NIGEL THORNTON: Sad side to a great city character

Thornton on Thursday column with Peterborough Telegraph's deputy editor Nigel Thornton - peterboroughtoday.co.uk

Thornton on Thursday column with Peterborough Telegraph's deputy editor Nigel Thornton - peterboroughtoday.co.uk

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The name Voldimar Kornejus won’t mean much to many people. But say the name Walter Cornelius and most Peterborians of a certain age will instantly react, more likely than not with a smile.

For Voldimar, or Walter as he was better known, was a character. A character in the days when it took more than a funny haircut or a gift for rudeness to earn that accolade.

His crazy stunts and wacky feats earned him headlines across the world not least when he attempted to “fly’’ across the River Nene, launching himself from the old Brierly store before plunging straight into the water.

Now Vivacity, the city’s leisure trust is planning to create a memorial to Walter in the shape of a weather vane at the Lido where Walter worked for many years and where he helped many city youngsters learn to swim. He saved a few as well.

Not surprisingly given his exploits, Walter was very well known (and very well liked) to the Peterborough Telegraph photographers – a bunch of people notoriously difficult to impress.

David Lowndes is the last ‘‘surviving’’ snapper from those days and he has a host of stories about the strongman who fled after Nazi soldiers killed his parents and sister at his home in Latvia.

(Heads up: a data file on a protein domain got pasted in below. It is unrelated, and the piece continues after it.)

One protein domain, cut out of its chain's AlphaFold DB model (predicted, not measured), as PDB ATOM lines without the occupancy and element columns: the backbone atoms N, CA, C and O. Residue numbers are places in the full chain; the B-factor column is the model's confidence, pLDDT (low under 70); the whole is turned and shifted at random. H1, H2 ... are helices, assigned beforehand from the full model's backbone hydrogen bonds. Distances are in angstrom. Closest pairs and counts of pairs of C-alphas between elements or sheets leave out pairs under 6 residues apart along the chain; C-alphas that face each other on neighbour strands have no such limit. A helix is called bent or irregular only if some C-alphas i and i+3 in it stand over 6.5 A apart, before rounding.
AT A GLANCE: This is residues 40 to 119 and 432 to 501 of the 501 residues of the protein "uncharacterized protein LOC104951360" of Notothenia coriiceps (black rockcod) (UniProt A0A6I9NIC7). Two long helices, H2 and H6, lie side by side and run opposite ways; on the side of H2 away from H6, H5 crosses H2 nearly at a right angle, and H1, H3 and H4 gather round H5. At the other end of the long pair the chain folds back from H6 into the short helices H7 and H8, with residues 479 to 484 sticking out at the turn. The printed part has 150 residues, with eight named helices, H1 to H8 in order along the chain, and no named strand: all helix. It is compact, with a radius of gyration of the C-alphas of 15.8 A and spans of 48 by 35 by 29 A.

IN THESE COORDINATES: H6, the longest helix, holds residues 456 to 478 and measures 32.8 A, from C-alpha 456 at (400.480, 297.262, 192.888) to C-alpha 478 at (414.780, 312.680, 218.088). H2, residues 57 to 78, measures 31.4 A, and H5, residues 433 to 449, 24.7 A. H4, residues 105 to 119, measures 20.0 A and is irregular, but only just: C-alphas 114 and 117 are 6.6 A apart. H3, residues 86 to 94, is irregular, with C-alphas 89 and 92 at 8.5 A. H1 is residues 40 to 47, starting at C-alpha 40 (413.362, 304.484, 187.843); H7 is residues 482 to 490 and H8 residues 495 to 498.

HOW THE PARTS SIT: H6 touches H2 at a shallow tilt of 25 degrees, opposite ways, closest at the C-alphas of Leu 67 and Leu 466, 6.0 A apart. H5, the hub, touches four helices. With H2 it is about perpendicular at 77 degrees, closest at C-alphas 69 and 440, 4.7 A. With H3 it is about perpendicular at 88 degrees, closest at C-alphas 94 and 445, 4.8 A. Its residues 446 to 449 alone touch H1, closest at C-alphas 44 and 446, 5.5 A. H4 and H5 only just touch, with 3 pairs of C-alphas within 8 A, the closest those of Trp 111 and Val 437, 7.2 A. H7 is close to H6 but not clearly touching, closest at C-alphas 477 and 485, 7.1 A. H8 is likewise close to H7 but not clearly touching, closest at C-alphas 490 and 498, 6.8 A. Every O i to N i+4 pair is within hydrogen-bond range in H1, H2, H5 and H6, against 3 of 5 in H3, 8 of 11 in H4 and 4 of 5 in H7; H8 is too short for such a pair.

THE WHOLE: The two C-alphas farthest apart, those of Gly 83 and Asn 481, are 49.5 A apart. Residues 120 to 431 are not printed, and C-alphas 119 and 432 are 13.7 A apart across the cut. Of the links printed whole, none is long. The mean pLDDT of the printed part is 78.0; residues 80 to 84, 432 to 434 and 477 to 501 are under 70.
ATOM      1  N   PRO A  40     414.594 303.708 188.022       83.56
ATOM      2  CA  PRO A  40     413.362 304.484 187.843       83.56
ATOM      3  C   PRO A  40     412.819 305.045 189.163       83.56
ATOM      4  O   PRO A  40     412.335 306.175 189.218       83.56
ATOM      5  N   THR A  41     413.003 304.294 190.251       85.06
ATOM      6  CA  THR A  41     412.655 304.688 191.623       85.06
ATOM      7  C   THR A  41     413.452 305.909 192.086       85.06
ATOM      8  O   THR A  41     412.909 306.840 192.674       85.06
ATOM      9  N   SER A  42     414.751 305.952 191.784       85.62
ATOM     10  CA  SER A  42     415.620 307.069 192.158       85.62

A popular, big-hearted and well humoured man, David revealed there was another side to Walter that most people never saw.

Walter lived in an old blue Commer van near the old bowling alley on London Road. In the winter it was bitterly cold and the strongman succumbed to the black dog of depression. On one occasion, David recalls, Walter even attempted to take his own life but with typical flamboyance left the business card of David’s uncle’s press agency on his chest.

It read: “If it’s news don’t delay, ring this number straight away.’’

In an act of kindess David’s uncle let Walter sleep in the agency’s dark room in Dogsthorpe Road which was much warmer than the van.

On one occasion it proved to be a mutually beneficial arrangement when a burglar broke in and had the shock of his life. He disturbed Walter who promptly grabbed hold of the raider and effortlessly hurled him over a 10ft high wall.

Walter was, recalls David, a gentle giant, who was adored by children (he appeared on Blue Peter once) and “lived for publicity’’.

He had no family and his habit of eating a raw onion for breakfast scuppered any chance of romance, reckons David.

If he was around nowadays Walter might have carved out a lucrative career on the celebrity circuit, but he never had money while he lived.

He died in 1983 and friends set up a trust fund to pay for his funeral at St Augustine’s Church in Woodston before he was buried in Eastfield cemetery.